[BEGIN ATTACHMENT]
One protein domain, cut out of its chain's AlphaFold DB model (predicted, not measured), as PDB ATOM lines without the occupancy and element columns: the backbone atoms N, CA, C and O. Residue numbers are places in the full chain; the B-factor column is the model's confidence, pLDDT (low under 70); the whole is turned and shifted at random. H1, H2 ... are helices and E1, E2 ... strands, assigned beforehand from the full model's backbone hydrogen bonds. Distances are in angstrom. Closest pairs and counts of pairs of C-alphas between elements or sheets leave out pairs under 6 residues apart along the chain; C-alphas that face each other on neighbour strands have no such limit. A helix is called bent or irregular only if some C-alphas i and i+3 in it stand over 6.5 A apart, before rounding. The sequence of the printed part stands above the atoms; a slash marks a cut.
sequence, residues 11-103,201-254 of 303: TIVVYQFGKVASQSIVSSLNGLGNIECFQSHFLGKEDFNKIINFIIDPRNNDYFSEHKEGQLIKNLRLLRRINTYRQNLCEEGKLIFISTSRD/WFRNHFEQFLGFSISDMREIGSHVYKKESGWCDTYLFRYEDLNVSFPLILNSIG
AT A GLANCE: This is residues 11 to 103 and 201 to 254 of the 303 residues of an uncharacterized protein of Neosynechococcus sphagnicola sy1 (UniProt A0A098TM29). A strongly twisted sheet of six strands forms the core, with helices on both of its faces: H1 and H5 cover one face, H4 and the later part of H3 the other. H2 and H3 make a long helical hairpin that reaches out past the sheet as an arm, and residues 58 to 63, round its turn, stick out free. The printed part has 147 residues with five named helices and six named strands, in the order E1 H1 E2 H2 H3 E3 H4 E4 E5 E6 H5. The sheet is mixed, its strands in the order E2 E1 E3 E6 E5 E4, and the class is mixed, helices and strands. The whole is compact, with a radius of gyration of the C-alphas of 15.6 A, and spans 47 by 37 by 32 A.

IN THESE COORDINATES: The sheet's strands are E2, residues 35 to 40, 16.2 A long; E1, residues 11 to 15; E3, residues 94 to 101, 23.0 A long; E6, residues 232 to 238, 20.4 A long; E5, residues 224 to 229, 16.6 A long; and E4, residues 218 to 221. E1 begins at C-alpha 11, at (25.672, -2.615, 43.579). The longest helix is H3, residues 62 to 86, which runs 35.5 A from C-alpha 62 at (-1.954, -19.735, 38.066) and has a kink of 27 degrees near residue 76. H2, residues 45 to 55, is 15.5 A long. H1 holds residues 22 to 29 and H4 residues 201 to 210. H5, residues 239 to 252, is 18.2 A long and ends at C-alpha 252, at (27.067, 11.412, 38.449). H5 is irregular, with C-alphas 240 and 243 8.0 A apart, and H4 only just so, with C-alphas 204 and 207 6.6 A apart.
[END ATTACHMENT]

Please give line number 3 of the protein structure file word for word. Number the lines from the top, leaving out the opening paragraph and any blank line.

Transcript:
IN THESE COORDINATES: The sheet's strands are E2, residues 35 to 40, 16.2 A long; E1, residues 11 to 15; E3, residues 94 to 101, 23.0 A long; E6, residues 232 to 238, 20.4 A long; E5, residues 224 to 229, 16.6 A long; and E4, residues 218 to 221. E1 begins at C-alpha 11, at (25.672, -2.615, 43.579). The longest helix is H3, residues 62 to 86, which runs 35.5 A from C-alpha 62 at (-1.954, -19.735, 38.066) and has a kink of 27 degrees near residue 76. H2, residues 45 to 55, is 15.5 A long. H1 holds residues 22 to 29 and H4 residues 201 to 210. H5, residues 239 to 252, is 18.2 A long and ends at C-alpha 252, at (27.067, 11.412, 38.449). H5 is irregular, with C-alphas 240 and 243 8.0 A apart, and H4 only just so, with C-alphas 204 and 207 6.6 A apart.